If you are thinking about getting a mortgage, one of the first things you will want to know is how much you can reasonably expect to be able to borrow. Knowing this will make it possible for you to come to a decision about what kind of property you want to buy, and in which area, and how much you will need to raise for a deposit, or indeed if getting a mortgage is the right thing for at this particular time. As with all things related to money and the economy at large, getting the answer to this question is not necessarily as straightforward as you might think, although there is a simple calculation that can give you a rough estimate.
Each lender has its own way of assessing how much money they are willing to let someone borrow, and those criteria can change. Fluctuations in the housing market can have an impact on lenders’ willingness to take risks, which means that many people these days are finding it difficult to get mortgages they would have received with ease ten years ago. Some things haven’t changed however, and one of those is that the biggest single factor that lenders assess in order to ascertain a borrower’s credentials is income.
In many cases the first thing a lender will do when assessing whether or not to give someone a mortgage is to conduct a quick affordability check. Put simply, this check involves taking the total income of those wishing to borrow and multiplying it by three or four. Consequently, if you want to get a rough ‘ball park’ figure of how much you can expect to be able to borrow from a mortgage lender, simply take your income (or combined income) and multiply it by three: this represents the low end of how much you can expect. Multiplying your income by four gives you the higher end of a possible total. So, if your income (or combined income) is £50,000, you can realistically expect to be able to borrow between £150,000 and £200,000.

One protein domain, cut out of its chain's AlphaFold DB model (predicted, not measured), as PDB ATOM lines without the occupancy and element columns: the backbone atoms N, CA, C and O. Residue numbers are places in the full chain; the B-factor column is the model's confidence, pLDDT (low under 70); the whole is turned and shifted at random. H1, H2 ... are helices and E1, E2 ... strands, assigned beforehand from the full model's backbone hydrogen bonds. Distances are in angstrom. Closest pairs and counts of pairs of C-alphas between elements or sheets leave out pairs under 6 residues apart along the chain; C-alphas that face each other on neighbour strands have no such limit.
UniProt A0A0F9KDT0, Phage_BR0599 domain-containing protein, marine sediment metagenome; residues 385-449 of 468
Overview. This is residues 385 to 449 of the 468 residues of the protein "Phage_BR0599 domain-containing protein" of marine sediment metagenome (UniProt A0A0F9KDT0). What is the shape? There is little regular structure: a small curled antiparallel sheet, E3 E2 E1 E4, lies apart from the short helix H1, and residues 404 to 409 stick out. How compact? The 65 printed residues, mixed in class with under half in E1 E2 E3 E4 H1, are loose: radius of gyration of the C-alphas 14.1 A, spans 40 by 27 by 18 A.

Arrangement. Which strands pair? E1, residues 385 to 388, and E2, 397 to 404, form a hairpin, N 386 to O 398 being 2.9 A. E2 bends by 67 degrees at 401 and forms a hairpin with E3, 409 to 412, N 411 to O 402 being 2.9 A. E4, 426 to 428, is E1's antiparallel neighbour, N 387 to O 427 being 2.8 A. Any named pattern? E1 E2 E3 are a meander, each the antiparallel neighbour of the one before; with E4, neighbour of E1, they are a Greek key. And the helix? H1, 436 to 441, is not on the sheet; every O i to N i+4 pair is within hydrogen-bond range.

Naturally, this calculation is no guarantee of success. Your personal circumstances and your outgoings will also be considered and may result in a lower or higher amount being offered than you previously expected. Self-employment, whether or not you have any dependents, the possible addition or otherwise of annual bonuses and so on, are all factors that are likely to influence a lender’s decision.
But the decision making process is not entirely based on income and outgoings. The size and location of the property also have a bearing, particularly with regards to whether or not it is appropriate or suitable for that person’s level of personal finance. The other major factor is the deposit.
How big is your deposit?
More and more, lenders are looking to see a substantial deposit before agreeing to give someone a mortgage. The likelihood of a borrower receiving a 100% mortgage, as used to happen frequently, is almost nil. Although lenders do give out mortgages with a high loan to value (LTV) rate (say 80% or even 90% – this means that the deposit is between 10% and 20%), these mortgages will come with higher rates of interest and comparatively unfavourable terms. Borrowers need to have a deposit of at least 25% (so the LTV is no more than 75%) in order to get the best deal possible.
As ever, getting good independent advice, and more than one quote from a selection of lenders, are the best ways of ensuring that you find a mortgage that suits you, both now and in the long term.